The best way to make a habit stick is by rewarding it. We have encountered positive reinforcement starting with prizes given to us for behaving in kindergarden to the paycheck we receive on Fridays that keeps us coming back for more. Side note-*Never reward or punish with food*
If you stick to your healthy shopping list at the grocery store…reward yourself with a magazine at checkout or a few hours at the driving range on that Saturday. If you make it to the gym every morning for a week straight, go to the movies or to look at the puppies outside of Pet Smart one Saturday afternoon to reward yourself.
A budget written out in black and white is normally a budget more strictly followed. These contracts create specific/measurable goals to focus on while keeping you accountable to yourself.
Write down your goals and place them somewhere they are noticeable. You could put them in your wallet next to your cash (also a reminder when you are tempted to use that cash at a vending machine or going through the drive thru) or on your bathroom counter. I keep my goals for the day next to my make-up mirror. You can get others involved with your contract. This makes the contract or promise not only written but verbalized to those around you adding to the accountability factor.
Goals and Self-Monitoring
To be successful it is important to set goal that have an end point and can account for your progress. Make the goals realistic, Rome wasn’t built in a day. Every healthy behavior started somewhere, I used to eat frosting out of a tub and not be able to run a mile. Years later I crave broccoli and love running. You’ve got to start somewhere and track your progress. Nothing is more rewarding than a job well done or a goal reached.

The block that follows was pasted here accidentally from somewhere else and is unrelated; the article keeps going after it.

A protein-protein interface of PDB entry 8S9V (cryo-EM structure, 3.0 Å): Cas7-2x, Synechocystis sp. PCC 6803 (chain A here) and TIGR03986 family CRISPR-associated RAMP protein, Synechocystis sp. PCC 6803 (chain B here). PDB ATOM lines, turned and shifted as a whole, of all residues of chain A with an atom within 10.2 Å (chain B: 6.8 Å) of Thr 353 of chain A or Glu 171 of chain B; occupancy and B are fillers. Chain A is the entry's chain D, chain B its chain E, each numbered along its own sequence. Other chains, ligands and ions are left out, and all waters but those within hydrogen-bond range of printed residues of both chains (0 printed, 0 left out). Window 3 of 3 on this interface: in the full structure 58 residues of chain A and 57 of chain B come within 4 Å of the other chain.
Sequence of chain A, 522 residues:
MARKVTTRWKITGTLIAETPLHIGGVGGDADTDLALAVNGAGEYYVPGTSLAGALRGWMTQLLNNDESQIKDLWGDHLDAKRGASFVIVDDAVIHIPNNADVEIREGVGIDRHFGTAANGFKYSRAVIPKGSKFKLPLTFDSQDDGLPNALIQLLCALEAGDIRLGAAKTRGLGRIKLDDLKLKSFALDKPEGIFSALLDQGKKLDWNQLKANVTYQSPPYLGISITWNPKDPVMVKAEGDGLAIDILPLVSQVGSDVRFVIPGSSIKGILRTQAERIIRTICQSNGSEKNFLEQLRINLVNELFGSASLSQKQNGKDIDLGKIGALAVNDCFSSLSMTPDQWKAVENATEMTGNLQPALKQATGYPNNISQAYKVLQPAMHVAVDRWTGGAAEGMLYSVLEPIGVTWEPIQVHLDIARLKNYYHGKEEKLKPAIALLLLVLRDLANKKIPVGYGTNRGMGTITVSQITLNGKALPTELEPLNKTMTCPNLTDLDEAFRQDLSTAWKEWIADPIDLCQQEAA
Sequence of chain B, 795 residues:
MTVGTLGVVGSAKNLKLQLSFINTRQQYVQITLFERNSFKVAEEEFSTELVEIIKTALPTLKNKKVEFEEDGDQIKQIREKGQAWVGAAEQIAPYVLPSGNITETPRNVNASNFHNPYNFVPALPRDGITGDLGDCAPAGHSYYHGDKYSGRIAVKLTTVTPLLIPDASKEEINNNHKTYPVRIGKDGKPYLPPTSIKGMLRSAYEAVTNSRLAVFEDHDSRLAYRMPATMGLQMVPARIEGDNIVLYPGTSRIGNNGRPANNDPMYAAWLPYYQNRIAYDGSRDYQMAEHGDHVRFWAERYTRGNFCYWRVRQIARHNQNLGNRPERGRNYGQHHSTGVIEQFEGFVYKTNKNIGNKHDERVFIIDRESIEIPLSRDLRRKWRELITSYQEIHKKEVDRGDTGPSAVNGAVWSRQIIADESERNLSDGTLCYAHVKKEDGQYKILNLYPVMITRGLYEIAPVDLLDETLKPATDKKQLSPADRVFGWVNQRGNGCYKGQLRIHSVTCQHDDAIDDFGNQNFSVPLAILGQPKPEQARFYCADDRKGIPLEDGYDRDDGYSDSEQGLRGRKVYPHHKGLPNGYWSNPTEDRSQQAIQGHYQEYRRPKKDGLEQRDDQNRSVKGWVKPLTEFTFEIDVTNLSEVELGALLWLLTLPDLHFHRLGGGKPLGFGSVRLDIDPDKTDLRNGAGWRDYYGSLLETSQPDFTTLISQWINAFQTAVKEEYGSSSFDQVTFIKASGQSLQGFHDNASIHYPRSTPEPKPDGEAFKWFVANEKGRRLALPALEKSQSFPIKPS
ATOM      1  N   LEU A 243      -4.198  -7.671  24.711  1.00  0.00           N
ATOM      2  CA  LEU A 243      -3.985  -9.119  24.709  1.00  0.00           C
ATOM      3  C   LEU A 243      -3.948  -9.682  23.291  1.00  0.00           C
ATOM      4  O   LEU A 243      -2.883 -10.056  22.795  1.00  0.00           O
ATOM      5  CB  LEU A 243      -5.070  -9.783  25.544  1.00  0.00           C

A visual representation of that is instantly gratifying. Keep a journal of positive changes you have made or put a check mark on the calendar for the days you ate healthy. Now a days there are apps for that….track your diet using calorie counter or my fitness pal.
It is also important that once you conquer a goal or reach that end point…..keep going! Make a new one, trying something new to keep on keeping on…don’t get stuck in a rut.
Ever heard slow and steady wins the race, it’s true especially of lifestyle changes. If you run head first into a whole new daily routine or diet opposite what you are used to….you will get frustrated and give up. Take for example switching from whole milk to skim milk to decrease fat in your diet and help your cholesterol levels. Start with 2% mixed with whole for a few weeks (or until the last of the whole milk is gone), then just buy 2% and work your way down…or try alternatives like Almond or Soy to get similar flavors and textures without the wateriness of skim milk (the complaint I heard from most of my patients about switching to low fat dairy items).
Now that you have the information and tools to make these changes…grab the bull by the horns and do it!